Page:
Directed by Fred Zinnemann
High Noon takes place over the course of a tense but mostly uneventful 90 minutes, at least until the expected gunfight which ends the film. The story concerns a freshly married, newly retired Marshal, Will Kane (Gary Cooper), whose sense of duty compels him to stay on the job just a little bit longer when three known convicted criminals arrive in town. They saunter over to the train station to await the arrival of the noon train, bringing along the leader of the gang who just so happens to have it out for the Marshall.
It’s the Marshal’s wife Amy (Grace Kelly) who insists they leave town at once. Soon others will voice a similar opinion but for different reasons. Despite their protests, Kane remains firm in his convictions. He must stay behind, even though it’s no longer his official problem, and finish what he started.
There’s something a bit off about Will Kane throughout the film, and only halfway through the story do we hear from side characters who think less of the man we anticipate is the hero of the story. The man Kane put away, it seems, was quite liked in town. In this way the plot bears a similarity to The Hangman, a story about a bounty hunter determined to bring in a convicted criminal even when it seems he has changed his ways and become the moral center of that story.
As High Noon chugs along, however, it becomes more clear that we’re not meant to critique Kane’s line of thinking. He is proven correct, that this is a problem worth dealing with even if it puts his own life (and that of his Amy’s) in danger. The lasting image of the film reminds us that Kane is the definite hero of the story.
It didn’t seem so obvious to me, but after reading about the film the allusions to HUAC and the blacklisting policies in 1950s Hollywood become more evident and clarify some of the behavior of the townsfolk. The Kane’s crusade, particularly in opposition to side characters meant to symbolize those who went along with the blacklisting or just kept their mouths shut, is thus a much more ideological one. He pursues the gang leader Frank Miller (Ian MacDonald) because of his own moral code, not the one given to him by his profession or by more personal motivations.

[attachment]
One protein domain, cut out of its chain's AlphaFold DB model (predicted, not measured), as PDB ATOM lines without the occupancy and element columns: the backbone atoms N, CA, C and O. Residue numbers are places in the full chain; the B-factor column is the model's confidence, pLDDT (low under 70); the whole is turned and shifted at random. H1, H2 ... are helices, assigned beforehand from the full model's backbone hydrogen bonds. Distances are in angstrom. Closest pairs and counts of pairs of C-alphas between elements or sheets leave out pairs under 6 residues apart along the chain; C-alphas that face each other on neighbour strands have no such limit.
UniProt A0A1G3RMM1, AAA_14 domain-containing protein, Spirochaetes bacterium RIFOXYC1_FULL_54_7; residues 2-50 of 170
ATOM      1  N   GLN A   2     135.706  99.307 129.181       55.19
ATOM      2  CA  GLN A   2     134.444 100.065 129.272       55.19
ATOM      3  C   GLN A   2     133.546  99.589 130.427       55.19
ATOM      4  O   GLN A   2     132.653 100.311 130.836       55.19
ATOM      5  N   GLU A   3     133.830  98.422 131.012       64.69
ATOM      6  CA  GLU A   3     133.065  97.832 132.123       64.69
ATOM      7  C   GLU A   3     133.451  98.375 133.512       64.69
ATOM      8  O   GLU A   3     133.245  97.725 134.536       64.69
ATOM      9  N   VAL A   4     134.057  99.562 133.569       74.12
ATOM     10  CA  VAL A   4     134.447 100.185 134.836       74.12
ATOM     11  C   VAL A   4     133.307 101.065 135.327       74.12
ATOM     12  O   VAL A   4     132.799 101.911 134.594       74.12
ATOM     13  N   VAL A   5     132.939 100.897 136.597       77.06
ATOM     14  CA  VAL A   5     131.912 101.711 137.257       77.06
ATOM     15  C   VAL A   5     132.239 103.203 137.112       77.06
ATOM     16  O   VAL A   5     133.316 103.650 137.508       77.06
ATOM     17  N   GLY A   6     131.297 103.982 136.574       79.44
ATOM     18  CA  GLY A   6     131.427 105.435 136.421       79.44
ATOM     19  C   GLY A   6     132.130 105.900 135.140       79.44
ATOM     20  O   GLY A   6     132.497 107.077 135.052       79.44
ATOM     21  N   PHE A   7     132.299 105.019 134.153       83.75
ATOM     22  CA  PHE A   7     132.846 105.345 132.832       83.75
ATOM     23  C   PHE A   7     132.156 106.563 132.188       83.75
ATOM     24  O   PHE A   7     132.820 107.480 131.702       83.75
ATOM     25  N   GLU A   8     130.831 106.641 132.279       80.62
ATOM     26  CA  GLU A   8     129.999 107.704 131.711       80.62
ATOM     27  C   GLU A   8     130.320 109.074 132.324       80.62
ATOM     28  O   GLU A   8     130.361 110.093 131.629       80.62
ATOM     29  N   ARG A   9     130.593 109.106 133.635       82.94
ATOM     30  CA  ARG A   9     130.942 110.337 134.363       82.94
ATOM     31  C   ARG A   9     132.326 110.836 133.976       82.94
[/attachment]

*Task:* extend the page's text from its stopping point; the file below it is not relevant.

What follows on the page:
There is one telling scene in which an innkeeper criticizes Kane to Amy. She asks why he doesn’t like him, and the innkeeper explains that business was much better before the Miller had been arrested. His opinions parallel the thinking of the saloon owner who hopes Miller gives Kane what’s coming.
Another scene brings Kane to a church where he pleads for help in the forthcoming gunfight. The priest and those in attendance have a thoughtful debate on the ethics of such a thing before all of them, despite supposed good intentions, decide to sit this one out. They are much less antagonistic to Kane’s quest, but their lack of action is just as damaging.
So that leaves it to Will Kane, all by his lonesome self. The gunfight ends victoriously for our hero, as it always seems it will, and it acts as a sort of epilogue to the heart of the story, detailing Kane’s fruitless search for someone to stand on his side.
The ‘villains’ spend just about the whole film sitting on a bench, off to the side of the havoc which their presence stirs up. It’s not what they do within the story but the effect their existence has on other people that makes up the conflict.
Just as with HUAC, it was the blacklisting and the people doing the blacklisting that has the lasting impact, rather than the communism which so many people were frightened of. The fear of communism came and went, and it’s what people did subsequently with that fear that created the more concrete problems. Out of fear people may act selfishly or with anger and even violence. The eventual conflicts all boil down to misguided feelings that may not even be based in reality.
High Noon is a nice, short western that makes great use of Gary Cooper’s tall, slender Jimmy Stewart-esque frame. He trudges through the dirt like he’s slowly falling forward, each step possibly his last. He marches on with a tireless but exhausted determination, a paradoxical equation just as mysterious as the problem he’s intent on combating. His goal is so pure, so ideological, so selfless (depending on how you look at it and assuming you’re not his wife) that it’s as if he exists only to fight the good fight that no one else will. Once it’s solved he can disappear back into dust, and if it’s not he might disappear all the same.
Up Next: Starship Troopers (1997), Robin Williams: Come Inside My Mind (2018), Woman Walks Ahead (2018)